Accessibility and Design Thinking don’t work together automatically

Six step methodology for design thinking from Empathize and Define (belonging to the “understanding” phase) Ideate and Prototype (belonging to the Explore Phase) and finally Test and Implement (belonging to the materialize phase) Each phase can revert to the previous phase if things don’t go well.
Here are some strategies to make sure PwDs are not excluded.
Six step methodology for design thinking from Empathize and Define (belonging to the “understanding” phase) Ideate and Prototype (belonging to the Explore Phase) and finally Test and Implement (belonging to the materialize phase) Each phase can revert to the previous phase if things don’t go well.
Six step methodology for design thinking from Empathize and Define (belonging to the “understanding” phase) Ideate and Prototype (belonging to the Explore Phase) and finally Test and Implement (belonging to the materialize phase) Each phase can revert to the previous phase if things don’t go well.

Note that this article does not address the question “should you be using Design Thinking at all?” — there are two very distinct camps on opposite ends of the spectrum on that question. Each camp is attached to their positions almost as if they were religious doctrine as is evidenced by the following two headlines:

I will repeat something that I say at least once a week to someone on one of my product teams.

If you decide to do something, it HAS to be accessible.

Features and methodologies are a choice. Accessibility is not. If you choose to use design thinking, there are two crucial things to consider regarding disabilities:

  1. Are you thinking about the needs of your users with disabilities?
  2. Are you thinking about the needs of your design thinking participants with disabilities?

How do you identify the needs of your users with disabilities

Under the universal/inclusive design doctrine, you design for all users and, therefore, do not call out the needs of the users with disabilities.

I think if you are in a group where all are thoroughly trained in those methods, that approach works. However, more often than not, designers at any given company come from varying backgrounds with differing levels of training and/or certifications in areas related to accessibility.

Stories are universal. They are a powerhouse mechanism that takes abstract concepts and makes them stick in people’s memories because they trigger “all the feels” which is what is necessary to get things put into storage. That’s why, for accessibility, I prefer specific thought processes and research around what users with disabilities need. That approach has been vastly more effective at the companies I have worked for. For what it’s worth, my storytelling approach is a cross between what I learned about litigation in law school, and what I was taught by Amy Posey of SuperMegaBoss as part of a “pitching tech ideas” session that VMware does with her twice a year.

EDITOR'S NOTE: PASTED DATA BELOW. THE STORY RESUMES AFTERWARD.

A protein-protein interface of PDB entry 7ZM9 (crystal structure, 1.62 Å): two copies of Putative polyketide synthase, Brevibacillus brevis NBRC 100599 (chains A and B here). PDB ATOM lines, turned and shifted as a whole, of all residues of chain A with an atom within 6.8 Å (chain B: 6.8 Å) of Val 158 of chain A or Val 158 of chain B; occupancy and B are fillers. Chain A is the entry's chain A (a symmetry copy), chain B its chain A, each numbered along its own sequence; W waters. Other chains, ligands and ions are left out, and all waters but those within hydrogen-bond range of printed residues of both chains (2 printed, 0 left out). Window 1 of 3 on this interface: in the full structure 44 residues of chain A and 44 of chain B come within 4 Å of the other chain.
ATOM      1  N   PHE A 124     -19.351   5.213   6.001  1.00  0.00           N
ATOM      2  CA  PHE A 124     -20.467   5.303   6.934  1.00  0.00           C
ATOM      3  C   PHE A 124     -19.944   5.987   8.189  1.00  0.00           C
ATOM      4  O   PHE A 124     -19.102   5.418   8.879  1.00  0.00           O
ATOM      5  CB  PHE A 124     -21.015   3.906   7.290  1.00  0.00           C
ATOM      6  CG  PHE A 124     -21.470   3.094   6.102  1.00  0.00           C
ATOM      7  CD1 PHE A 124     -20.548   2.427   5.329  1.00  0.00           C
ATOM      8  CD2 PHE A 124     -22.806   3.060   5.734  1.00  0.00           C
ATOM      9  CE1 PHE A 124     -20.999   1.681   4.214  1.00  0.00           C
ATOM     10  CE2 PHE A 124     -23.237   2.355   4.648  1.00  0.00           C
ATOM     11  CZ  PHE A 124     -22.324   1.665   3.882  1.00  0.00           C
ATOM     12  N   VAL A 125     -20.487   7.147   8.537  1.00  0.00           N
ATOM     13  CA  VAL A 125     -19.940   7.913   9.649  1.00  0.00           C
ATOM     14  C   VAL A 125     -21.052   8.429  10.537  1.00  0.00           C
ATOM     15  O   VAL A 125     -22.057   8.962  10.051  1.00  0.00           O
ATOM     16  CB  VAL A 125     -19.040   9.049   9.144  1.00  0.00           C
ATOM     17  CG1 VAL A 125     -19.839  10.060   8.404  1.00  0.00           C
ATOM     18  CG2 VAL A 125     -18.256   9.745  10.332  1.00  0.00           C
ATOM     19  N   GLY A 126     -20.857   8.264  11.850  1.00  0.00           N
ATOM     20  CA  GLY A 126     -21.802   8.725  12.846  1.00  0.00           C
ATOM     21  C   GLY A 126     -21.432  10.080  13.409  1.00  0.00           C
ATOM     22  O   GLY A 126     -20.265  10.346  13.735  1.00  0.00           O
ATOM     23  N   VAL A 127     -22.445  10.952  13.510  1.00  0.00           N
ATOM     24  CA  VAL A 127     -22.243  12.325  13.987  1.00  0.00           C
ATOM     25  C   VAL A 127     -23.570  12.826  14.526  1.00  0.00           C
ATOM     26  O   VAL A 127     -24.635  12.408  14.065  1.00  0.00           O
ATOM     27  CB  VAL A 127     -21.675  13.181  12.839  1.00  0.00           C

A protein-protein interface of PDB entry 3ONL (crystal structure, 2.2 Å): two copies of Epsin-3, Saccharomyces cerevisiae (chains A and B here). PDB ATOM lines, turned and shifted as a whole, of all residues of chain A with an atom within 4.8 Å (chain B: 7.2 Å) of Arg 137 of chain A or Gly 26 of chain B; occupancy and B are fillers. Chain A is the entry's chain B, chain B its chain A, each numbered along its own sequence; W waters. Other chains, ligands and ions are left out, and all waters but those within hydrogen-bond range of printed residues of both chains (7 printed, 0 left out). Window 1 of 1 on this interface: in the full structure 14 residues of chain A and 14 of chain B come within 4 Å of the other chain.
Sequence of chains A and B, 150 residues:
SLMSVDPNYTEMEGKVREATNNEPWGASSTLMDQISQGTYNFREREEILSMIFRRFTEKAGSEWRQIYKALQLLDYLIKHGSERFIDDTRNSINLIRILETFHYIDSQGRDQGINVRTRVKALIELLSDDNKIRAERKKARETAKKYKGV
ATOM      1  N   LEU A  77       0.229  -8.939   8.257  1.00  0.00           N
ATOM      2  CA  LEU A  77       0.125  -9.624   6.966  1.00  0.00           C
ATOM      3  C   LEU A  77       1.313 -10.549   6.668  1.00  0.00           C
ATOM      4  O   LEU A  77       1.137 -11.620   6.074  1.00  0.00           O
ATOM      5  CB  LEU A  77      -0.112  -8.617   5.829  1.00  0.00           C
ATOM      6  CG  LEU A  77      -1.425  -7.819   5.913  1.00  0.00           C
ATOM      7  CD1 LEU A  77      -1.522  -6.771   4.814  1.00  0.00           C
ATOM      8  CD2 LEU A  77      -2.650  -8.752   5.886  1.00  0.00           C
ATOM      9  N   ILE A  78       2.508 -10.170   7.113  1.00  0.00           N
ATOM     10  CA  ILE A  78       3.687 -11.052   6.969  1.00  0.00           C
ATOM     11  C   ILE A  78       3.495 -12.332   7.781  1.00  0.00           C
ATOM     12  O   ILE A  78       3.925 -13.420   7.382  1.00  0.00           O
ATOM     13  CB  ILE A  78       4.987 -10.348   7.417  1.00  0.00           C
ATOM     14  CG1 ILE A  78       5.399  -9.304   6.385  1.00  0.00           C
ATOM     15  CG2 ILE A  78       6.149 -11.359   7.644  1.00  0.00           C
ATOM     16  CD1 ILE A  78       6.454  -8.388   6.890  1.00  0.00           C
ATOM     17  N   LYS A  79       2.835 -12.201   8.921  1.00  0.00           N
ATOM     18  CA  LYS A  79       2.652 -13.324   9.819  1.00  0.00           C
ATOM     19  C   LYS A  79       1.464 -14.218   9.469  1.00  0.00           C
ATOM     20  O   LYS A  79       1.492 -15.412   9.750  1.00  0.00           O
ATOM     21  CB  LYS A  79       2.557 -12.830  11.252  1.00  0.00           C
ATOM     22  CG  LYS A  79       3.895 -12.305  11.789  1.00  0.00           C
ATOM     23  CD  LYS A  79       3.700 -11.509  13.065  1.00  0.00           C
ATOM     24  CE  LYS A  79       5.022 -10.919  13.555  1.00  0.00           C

• Arguing a court case is a pitch
  • Selling a new product idea is a pitch
  • Teaching people to care about accessibility — you guessed it, a pitch.

“What about users with dexterity issues?” is not a story. There are no emotions or feelings.

“My cousin George has cerebral palsy and has trouble picking things up. He would love to use this product except …” is a story that can be turned into a pitch.

Stage 1: Empathize — Research Your Users’ Needs

Do you have users with disabilities? Do you have personas with disabilities? If the answer to either of those questions is no, why not? “I don’t have users with disabilities” is NEVER a valid statement. Users with disabilities are potentially 1/5th of your population.

  • Either you have users with disabilities and you just don’t know it because you aren’t asking the right questions, or;
  • You don’t have users with disabilities because your product is so inaccessible people who need assistive technology can’t become users even if they wanted to

Both of these are easily fixable. Your organization just has to care enough to take the necessary actions.

Stage 2: Define — State Your Users’ Needs and Problems